There is broad consensus among the international scientific community that the need to address climate change is dire. The United Nations has set an urgent deadline of 2030 to implement global emission policies, warning that a perilous rise in global temperature will occur if they are not met.
The advocacy group Greater Greater Washington and the D.C. Democratic Socialists of America organized a panel of academic and policy experts to identify how the District could meet these goals while also addressing its struggles with an affordable housing crisis and increasing inequality.
“Environmentalists know transportation is the elephant in the room,” Alex Baca, the housing program organizer for Greater Greater Washington, wrote in an article for Slate. “At first blush, the easiest way to attack that problem is to electrify everything, and that’s largely what the Green New Deal calls for.”
Baca, a panelist, doesn’t think technology can remedy the consequences of urban sprawl. The missing piece to the story, she argued, is housing policy.
Other concerns — like food and job security — are generally prioritized over the serious environmental impact of a long drive to work that might otherwise be viewed as only an inconvenience, according to Baca. But D.C., with the second-longest average commute in the U.S., is chock-full of carbon-emitting motorists.
“Land use is really hard to talk about, right?” Baca said. “Who is really talking about why the house they grew up in is where it is?”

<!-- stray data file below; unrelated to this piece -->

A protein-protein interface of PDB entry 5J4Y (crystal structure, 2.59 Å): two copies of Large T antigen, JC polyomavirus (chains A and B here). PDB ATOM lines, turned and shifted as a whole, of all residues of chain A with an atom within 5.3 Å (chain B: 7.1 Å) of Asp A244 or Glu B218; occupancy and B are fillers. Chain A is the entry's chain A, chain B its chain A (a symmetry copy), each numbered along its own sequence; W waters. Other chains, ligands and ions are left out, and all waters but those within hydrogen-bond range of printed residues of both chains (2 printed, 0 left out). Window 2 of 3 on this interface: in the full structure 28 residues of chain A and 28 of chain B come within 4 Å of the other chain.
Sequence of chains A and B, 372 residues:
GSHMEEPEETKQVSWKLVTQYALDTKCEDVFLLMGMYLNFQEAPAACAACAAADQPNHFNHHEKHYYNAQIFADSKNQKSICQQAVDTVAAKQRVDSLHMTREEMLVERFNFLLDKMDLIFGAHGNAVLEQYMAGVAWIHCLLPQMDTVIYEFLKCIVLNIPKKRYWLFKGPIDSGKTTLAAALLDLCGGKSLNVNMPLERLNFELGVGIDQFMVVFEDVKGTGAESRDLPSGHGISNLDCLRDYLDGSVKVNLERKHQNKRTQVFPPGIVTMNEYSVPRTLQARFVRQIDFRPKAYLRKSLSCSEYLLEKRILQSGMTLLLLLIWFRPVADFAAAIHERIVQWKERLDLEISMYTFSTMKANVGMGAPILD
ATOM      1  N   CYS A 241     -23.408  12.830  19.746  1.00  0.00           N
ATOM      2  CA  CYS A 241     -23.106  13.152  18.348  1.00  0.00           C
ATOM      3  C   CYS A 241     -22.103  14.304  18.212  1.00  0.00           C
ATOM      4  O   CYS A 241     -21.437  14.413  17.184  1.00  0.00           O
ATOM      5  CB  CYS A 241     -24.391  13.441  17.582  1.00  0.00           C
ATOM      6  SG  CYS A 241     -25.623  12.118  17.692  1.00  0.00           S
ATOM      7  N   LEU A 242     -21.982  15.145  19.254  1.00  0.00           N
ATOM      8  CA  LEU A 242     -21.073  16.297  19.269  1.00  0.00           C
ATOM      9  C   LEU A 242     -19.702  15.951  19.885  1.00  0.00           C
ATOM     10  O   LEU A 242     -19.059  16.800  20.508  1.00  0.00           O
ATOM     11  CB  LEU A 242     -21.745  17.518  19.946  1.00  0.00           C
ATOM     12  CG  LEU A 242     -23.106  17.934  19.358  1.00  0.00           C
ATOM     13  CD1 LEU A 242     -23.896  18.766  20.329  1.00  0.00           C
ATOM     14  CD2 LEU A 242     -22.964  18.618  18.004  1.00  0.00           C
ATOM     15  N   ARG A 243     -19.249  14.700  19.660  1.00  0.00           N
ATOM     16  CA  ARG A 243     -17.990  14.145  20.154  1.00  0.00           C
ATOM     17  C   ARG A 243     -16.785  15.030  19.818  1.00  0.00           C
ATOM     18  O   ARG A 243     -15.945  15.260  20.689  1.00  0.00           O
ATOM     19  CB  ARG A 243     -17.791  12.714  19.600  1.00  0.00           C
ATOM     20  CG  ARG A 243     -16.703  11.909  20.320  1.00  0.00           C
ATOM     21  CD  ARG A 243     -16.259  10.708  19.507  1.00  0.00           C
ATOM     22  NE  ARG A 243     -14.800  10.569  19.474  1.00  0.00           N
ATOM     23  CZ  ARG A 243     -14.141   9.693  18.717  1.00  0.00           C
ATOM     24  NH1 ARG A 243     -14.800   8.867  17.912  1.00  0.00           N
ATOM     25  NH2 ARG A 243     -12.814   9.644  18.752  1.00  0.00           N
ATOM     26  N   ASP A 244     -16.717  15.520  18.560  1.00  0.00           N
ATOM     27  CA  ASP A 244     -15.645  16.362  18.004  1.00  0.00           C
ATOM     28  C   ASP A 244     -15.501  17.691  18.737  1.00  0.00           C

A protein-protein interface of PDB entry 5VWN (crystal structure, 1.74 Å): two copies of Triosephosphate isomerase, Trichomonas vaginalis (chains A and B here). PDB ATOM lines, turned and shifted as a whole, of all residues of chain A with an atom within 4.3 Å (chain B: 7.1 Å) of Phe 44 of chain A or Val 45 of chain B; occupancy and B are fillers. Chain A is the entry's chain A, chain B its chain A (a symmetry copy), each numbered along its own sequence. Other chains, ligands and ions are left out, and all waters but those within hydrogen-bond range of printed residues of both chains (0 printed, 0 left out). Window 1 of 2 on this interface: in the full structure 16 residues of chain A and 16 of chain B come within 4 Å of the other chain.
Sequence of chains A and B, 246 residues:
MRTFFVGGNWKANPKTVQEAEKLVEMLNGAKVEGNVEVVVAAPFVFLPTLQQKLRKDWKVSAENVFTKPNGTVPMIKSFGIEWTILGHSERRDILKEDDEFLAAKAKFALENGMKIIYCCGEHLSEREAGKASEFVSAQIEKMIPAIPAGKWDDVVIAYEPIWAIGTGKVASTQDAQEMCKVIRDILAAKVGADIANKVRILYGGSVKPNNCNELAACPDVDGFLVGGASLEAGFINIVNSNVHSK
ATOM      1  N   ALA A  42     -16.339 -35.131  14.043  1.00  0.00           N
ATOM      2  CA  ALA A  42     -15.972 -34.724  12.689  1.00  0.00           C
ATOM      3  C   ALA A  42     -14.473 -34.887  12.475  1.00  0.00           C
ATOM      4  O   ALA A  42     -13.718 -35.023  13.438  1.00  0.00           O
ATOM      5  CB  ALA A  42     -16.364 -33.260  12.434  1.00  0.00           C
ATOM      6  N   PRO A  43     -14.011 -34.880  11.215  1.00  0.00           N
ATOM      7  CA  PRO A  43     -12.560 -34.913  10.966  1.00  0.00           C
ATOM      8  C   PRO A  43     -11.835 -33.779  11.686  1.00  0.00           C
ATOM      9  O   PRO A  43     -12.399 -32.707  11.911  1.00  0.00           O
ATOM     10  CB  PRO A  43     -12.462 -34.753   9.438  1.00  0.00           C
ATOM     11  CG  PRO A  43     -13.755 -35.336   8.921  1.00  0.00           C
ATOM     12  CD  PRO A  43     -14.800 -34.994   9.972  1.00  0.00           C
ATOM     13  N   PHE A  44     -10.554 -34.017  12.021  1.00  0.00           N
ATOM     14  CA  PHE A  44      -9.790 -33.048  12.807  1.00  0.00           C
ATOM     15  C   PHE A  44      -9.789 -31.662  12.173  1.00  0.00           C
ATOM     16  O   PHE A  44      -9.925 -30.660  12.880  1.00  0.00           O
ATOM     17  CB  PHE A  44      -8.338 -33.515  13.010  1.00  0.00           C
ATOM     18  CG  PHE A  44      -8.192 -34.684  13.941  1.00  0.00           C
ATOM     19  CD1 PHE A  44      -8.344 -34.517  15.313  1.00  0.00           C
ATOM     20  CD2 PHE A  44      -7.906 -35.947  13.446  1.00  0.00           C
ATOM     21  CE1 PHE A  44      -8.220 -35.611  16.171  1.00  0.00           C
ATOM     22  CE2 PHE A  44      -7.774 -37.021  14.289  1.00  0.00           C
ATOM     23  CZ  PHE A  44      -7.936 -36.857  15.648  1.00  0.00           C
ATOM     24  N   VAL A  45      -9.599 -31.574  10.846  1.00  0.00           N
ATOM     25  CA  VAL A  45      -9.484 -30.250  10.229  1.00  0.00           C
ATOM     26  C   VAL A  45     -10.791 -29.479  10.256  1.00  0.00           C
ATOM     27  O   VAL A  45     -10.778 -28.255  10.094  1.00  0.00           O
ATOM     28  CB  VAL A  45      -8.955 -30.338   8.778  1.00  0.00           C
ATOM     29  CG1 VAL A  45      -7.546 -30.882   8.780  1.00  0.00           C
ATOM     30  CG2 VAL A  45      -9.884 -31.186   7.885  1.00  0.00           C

The “smart-growth” perspective Baca endorses is founded on the premise that increasing density in urban areas will reduce transportation costs and create jobs close to where people live, thus reducing their carbon footprint.
But “densification” alone may not be enough.
According to panelist and University of Pennsylvania sociology professor Daniel Aldana Cohen, what the country needs is 10 million new, public, no-carbon homes in 10 years.
“Densification without aggressive interventions to ensure affordability simply isn’t going to work,” he said.
Instead, Cohen posited that the time and resources saved by reduced commutes will just go toward luxury plane flights, iPads, and other carbon-intensive goods and services. He argued that rather than solving the climate crisis or the affordable housing crisis, dense, wealthy, urban cores will further economic segregation, resulting in an “economic apartheid world.”
And this model won’t lower carbon emissions, he added. Where economic segregation exists, jobs have to be outsourced, and people will have to commute.
In reality, low-carbon neighborhoods “tend to be neighborhoods anchored by affordable housing,” Cohen said, “and, in this country, often with large populations of working-class people, multiracial neighborhoods, with high quality public services that have been built up over decades.”
The prospect of building 10 million homes that operate at net-zero carbon is technically feasible with current technology, David Epley, who manages the Green Building Division at D.C.’s Department of Consumer and Regulatory Affairs, confirmed in an interview. But there are other factors at play.
Even if the energy a finished building uses is carbon free or carbon-neutral, the energy and waste involved in producing construction materials such as cement and steel — called the embodied energy content — still leaves a substantial carbon footprint. Financing and workforce training are also still significant barriers to large green building projects, according to Epley.
Net-zero energy and net-zero carbon design and construction are “emerging work,” Epley said. “To be successful, it requires a paradigm shift in the way we finance, build, and operate our buildings.”